Your latest novel, about the Borgia family in Renaissance Rome, is coming out soon. Can you tell me a little bit about the novel, and about the Borgias?

I think I got to the Borgias because initially, I thought, “What experience have I not considered here?” And then I thought — ironically, of course — I have not considered the ones who raised their heads above the parapets. I was very interested for a while in Isabella D’Este because of her role as a patron; and as a result of looking at Isabella D’Este, I became interested in her relationship with Lucrezia Borgia, and as a result of becoming interested in Lucrezia Borgia, I started to look at the Borgias, and suddenly I realized that this was a family who had been done over by history. It’s very easy to see the Borgias as the worst all- time villains . . . whereas if you embed them back down into their moment in history, you have to ask much more uncomfortable questions about the complete corrupt morality of the whole Church during this period of time. Then you find yourself asking, “So how come they got such terrible press [as opposed to] other families, like Popes who had children . . . ?”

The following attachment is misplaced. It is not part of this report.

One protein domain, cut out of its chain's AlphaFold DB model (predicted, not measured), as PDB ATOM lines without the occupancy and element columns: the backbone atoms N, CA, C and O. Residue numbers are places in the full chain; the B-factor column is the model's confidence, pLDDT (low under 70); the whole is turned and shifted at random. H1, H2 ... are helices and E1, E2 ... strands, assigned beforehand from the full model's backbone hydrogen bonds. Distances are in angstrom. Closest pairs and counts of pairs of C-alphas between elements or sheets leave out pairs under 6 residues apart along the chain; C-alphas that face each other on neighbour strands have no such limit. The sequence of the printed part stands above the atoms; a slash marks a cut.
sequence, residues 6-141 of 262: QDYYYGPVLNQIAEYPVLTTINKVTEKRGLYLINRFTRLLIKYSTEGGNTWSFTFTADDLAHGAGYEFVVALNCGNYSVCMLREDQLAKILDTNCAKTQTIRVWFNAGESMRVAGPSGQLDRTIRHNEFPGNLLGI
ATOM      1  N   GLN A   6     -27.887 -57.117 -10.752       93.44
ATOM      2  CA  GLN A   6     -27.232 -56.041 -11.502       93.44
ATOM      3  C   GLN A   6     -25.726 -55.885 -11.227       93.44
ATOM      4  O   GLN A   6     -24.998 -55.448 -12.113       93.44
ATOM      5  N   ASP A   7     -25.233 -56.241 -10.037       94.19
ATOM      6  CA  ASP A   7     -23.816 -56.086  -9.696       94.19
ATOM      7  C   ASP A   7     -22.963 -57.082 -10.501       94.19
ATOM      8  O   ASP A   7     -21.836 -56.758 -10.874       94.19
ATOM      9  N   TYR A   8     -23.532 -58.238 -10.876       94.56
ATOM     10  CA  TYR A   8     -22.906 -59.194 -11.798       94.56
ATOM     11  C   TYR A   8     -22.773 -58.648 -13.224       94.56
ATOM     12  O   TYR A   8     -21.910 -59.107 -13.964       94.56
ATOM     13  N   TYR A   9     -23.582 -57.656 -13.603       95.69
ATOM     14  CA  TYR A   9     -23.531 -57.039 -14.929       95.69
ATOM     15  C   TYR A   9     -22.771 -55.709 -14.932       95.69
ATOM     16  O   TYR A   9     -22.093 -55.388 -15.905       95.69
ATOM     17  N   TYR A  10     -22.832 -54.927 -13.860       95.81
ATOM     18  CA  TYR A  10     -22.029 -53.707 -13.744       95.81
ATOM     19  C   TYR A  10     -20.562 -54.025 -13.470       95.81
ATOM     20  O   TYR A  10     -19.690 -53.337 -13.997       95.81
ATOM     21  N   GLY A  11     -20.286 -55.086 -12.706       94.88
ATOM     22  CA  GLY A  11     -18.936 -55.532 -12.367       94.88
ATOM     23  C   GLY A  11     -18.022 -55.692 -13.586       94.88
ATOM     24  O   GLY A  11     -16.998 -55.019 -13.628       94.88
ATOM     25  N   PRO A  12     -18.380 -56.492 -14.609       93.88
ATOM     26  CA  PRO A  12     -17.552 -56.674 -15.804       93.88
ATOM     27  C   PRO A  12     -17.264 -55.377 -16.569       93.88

Of course there’s a very simple fact here, which is that the Borgias are Spanish: they’re interlopers — particularly within Rome, which is run by a mafia of Italian Roman families. The Borgias attempt to build a dynasty that will survive to become a new Italian dynasty, and it suddenly marks them out as bandits. A great deal of the insult and hatred and venom that emerges towards them is almost a kind of veiled racism. To gain power, they’ve got to take it from someone — and that really gives you a problem, because there’s going to be a lot of people who want revenge.


Meredith K. Ray is Associate Professor of Italian and Women’s Studies at the University of Delaware and the author of Writing Gender in Women’s Letter Collections of the Italian Renaissance (Toronto, 2009), winner of an American Association for Italian Studies Best Book Prize in 2009. She has published extensively on early modern women’s writing and convent culture, and is currently working on a book about women and science in Renaissance Italy.